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Triumphant Return

photo: cafe raspail vert

This issue's only sunshine photo.

Of the Countdowns

by Ric Erickson

Paris:– Tuesday, 13. January 2004:– Like last week in Paris, we will be treated to clouds, clouds and more clouds. Rain may fall from some of them, but last night's TV–weather news didn't think this would happen today. They were wrong, wrong, wrong. It's been pouring.

There have been winds and there will be more winds. These winds are pushing rain–laden clouds from the Atlantic this way. The temperature, at about 10 degrees, is probably 'average' for January, but by the end of the week it will start to dip below double–digits.

On last night's TV-weather news there was a soothsayer, and he said, "Forsooth, etc.," followed by the theory that years with extraordinary heatwaves would be followed by years with extraordinary amounts of rain.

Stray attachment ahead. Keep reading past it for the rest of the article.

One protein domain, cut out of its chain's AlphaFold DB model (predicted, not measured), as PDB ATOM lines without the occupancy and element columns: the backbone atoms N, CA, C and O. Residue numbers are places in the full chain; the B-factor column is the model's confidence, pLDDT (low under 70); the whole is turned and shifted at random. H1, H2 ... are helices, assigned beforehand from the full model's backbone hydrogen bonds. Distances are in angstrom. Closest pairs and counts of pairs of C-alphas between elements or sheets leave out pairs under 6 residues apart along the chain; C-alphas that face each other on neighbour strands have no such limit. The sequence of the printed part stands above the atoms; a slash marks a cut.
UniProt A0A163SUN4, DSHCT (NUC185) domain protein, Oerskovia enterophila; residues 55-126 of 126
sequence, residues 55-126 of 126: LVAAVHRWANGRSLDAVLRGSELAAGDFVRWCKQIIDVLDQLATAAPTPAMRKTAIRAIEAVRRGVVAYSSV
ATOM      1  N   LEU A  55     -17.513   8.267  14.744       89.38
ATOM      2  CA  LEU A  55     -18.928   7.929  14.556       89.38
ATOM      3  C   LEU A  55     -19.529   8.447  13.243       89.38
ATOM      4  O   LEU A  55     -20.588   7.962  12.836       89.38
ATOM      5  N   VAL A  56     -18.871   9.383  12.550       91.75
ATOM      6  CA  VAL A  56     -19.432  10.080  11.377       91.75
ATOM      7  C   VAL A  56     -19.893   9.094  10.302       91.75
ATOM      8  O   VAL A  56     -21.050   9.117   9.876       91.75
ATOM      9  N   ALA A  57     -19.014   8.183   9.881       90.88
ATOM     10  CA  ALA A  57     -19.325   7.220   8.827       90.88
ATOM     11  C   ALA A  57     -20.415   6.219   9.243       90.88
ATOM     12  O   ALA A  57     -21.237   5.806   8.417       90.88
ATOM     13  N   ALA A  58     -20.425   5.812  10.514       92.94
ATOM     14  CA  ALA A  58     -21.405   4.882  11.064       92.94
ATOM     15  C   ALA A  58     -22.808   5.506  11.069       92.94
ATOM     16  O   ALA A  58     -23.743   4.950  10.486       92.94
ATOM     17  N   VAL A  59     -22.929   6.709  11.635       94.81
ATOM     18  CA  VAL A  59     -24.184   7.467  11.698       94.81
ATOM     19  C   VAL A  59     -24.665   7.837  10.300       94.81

If weather like this happens in Paris, especially if it's on the same day, then I'll be able to say that Paris has tropical weather. I hope not. It was okay like it was.

Café Life

Up In Belleville

There was a brief lull in the winds and the sun peeped out of the clouds last Friday, so I decided to visit Belleville – as sort of my contribution to the 'Année de la Chine.' I want to be ready to cover it.

The 'Chinese' part, the part of it you can see, is around the Rue de Belleville and the Boulevard de Belleville – wherephoto: boulangerie, oberkampf arrondissements 10, 11, 19 and 20 join. If you keep on going downhill on the Rue du Faubourg du Temple the scene changes – into being parts of everywhere, jumbled together side by side.

A place to get fresh bread six days a week.

It is interesting. It is like being in a neighborhood of immigrants – far, very far, from the Paris of bridges, monuments, boulevards, big department store windows and imposing buildings. It is not like being 'in' 2004.

Not far down, it is possible to turn left into the Rue Saint–Maur, and cross over to the Rue Jean–Pierre Timbaud and the Rue Oberkampf. These are streets in an area that got a heavy promotion some years ago, survived it, and returned to being somewhat sleepy.

Left behind are all sorts of real and fake 'workers–bar' theme cafés. Somehow these evolved just so far and then stopped, to stay as they were – a sort of east–Paris haven for people who wear lace–up high–top boots.